Who is the base?

Paul Murray: no one would ever
accuse him of lacking an opinion
I got home from work a little early today and, because I’m one of the universe’s biggest nerds, I turned on Sky News for their regular ‘at the close’ segment.

This segment features David Speers1, Ashleigh Gillon, Janine Perret and Paul Murray2 discussing the day’s headlines.

It’s always a slightly bizarre collection of commentators.  Speers will always be impartial and offer analysis of the day’s events.  As will Gillon.  Perrett usually does too but blends it with a little of her personal views (often from finance, her particular area of expertise).

But then there’s Mr PM.  PM will seldom if ever give analysis, rather he’ll offer his opinion and anyone who disagrees is lefty, cuckoo, silly or, even worse, from the ABC3.

Today the story being analysed was Scott Morrision’s falling out with the broadcaster Ray Hadley4 and Paul was bemoaning Morrison’s betrayal of the Liberal party’s ‘base’5 by giving up this amazing opportunity to speak to them every week.

Now, I agree with PM that a weekly radio spot on a high rating show is something no politician could take for granted6, but I’m a little perplexed at all this talk about the ‘base’.

In the eyes of PM (and a few other ‘conservative’ commentators like Andrew Bolt, Janet Albrechtsen, Judith Sloan and others from the very right) the base has been taken for granted by the Federal Government and if they acted like a more far right crowd then they’d be leading by a country mile in the polls.

Well, let me raise my hand and ask ‘who is this base’ to whom they refer?  I’ll acknowledge I’m more of a centre-right guy who’s more likely to support a Coalition Government than not, but I am less and less resembling this so-called base.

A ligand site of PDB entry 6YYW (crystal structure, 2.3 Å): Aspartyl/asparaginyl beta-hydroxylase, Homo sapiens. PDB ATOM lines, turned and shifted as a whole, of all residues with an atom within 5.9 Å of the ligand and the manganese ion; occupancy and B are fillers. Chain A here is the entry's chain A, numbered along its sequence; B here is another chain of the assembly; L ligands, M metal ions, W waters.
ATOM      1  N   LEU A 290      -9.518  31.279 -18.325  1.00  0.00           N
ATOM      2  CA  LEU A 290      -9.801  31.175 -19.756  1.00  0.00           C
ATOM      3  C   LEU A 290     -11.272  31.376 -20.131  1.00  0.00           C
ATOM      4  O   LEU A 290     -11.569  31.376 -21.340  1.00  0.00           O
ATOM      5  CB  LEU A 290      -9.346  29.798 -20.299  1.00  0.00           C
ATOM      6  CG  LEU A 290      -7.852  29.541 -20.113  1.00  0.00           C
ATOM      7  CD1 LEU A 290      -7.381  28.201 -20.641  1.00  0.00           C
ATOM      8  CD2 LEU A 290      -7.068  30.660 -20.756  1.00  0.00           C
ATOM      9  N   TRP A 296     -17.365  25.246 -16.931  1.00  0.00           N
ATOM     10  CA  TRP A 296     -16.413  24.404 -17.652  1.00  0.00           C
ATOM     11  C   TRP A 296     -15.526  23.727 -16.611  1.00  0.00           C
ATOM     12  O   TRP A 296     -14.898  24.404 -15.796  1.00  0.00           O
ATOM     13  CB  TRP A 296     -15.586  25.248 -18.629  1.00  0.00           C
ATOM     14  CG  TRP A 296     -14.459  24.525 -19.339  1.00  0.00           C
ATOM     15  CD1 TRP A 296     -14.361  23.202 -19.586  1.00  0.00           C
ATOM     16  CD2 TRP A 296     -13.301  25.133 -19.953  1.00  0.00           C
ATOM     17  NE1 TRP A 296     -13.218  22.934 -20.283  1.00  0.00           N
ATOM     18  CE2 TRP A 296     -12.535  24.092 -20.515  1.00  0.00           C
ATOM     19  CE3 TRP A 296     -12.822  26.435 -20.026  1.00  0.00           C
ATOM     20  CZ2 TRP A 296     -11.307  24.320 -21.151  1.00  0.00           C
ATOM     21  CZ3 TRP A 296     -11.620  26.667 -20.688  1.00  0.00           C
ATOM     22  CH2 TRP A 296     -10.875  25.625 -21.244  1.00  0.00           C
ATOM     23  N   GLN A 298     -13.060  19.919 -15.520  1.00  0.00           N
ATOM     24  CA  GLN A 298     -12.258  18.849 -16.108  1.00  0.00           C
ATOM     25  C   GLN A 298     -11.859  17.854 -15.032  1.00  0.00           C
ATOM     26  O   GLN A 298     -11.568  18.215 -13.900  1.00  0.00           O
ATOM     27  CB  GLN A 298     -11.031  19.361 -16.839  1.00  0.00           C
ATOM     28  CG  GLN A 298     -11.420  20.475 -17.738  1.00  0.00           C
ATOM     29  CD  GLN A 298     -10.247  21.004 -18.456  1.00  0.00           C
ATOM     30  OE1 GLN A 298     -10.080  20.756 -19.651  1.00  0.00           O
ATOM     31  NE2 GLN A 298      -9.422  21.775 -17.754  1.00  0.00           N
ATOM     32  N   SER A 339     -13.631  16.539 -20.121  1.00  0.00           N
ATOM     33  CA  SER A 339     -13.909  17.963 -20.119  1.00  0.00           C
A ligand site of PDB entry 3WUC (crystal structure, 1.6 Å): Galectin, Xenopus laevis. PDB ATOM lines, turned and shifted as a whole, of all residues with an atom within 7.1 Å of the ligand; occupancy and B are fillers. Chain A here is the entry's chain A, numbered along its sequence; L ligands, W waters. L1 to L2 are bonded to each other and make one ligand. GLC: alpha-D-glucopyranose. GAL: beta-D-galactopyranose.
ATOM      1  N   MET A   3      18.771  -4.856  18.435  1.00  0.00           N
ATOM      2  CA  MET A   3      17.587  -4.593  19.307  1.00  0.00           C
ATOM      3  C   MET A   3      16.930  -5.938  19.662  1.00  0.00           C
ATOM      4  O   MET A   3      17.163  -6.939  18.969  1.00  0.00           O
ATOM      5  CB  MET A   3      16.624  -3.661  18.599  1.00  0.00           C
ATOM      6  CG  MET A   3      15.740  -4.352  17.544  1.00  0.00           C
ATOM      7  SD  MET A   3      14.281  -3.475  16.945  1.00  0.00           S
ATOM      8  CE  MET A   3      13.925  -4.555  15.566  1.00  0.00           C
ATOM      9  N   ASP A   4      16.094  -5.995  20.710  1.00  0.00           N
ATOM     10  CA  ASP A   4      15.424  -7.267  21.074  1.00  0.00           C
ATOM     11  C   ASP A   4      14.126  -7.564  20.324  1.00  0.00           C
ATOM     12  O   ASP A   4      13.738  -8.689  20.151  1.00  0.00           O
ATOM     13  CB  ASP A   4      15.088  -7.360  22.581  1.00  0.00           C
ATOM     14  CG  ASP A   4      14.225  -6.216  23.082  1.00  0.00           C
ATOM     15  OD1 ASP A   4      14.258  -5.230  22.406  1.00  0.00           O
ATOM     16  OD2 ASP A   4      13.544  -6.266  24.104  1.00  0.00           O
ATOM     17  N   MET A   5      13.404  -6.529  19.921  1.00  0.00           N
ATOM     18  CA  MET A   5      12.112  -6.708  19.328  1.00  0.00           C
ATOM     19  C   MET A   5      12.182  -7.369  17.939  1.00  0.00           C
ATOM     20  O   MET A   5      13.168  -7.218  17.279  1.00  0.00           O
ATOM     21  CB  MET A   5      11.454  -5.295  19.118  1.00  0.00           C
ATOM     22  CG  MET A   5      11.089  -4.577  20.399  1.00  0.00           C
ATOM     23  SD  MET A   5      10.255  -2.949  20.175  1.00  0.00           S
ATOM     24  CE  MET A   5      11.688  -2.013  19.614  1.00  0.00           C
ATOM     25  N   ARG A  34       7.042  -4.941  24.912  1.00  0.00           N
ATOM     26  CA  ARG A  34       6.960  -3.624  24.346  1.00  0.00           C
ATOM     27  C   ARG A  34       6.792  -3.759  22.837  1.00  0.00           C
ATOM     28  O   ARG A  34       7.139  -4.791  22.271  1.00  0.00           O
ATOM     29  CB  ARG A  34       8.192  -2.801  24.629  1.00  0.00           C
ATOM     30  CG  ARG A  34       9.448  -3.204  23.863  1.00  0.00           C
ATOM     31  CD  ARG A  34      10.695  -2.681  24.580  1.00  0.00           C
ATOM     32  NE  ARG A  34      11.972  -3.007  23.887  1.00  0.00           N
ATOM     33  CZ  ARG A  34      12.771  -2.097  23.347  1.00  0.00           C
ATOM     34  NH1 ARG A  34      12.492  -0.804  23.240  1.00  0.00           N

First, I don’t listen to daytime radio like Ray Hadley.  Second, the issues that seem to fire these folk up the most (immigration, 18C and ‘anti’ positions on social progressive policies like Safe Schools) aren’t at the top of my priority list.

The reason I am more likely to vote Coalition is because of their view of business, markets, the value of conservative social issues, and a general ‘small government’ approach. 

To me, the biggest stuff up of the Government so far is they don’t seem to do anything.  

Other than the company tax cut package, so much of their agenda doesn’t seem to amount to anything.

But for PM and other commentators to rail against the supposed lack of courtesy towards the ‘base’ wreaks of self-interest and bias (ironically all the stuff they usually rail against).

The capacity for commentators to even appreciate that someone could genuinely and intelligently hold an opposing point of view is fast disappearing (on the left and right)… but that’s another blog for another time.

Anyway – the base.  Who is it?  I feel it’s far too over-generalised and, therefore, a little bit of a lame claim.

There you go!  I’m back on a blog.  Not my finest effort, but hey – sometimes you just need to start the engines again before you set any lap records7.
  1. Definitely in the top 5 best political journalists in Australia
  2. Definitely NOT in the top 5
  3. The disgust towards our national broadcaster from PM is quite something. He definitely has never got the memo that it's unwise to 'burn any bridges'
  4. Morrision has had a weekly spot on Hadley's radio show for years.  Apparently today Morrision told Hadley that he couldn't do the spot today because he was unable to do any media, only for Morrision to turn up on ABC in Melbourne.  Well, Hadley didn't like this and has now banned Morrison from his program.  You stay classy!
  5. Yes, I was going to get to the actual topic of this column eventually
  6. The same way you should never take my blog writing for granted
  7. I regret this metaphor - now all my 2 readers will be expecting greatness! But if they've read my previous stuff they'll probably temper their expectations anyway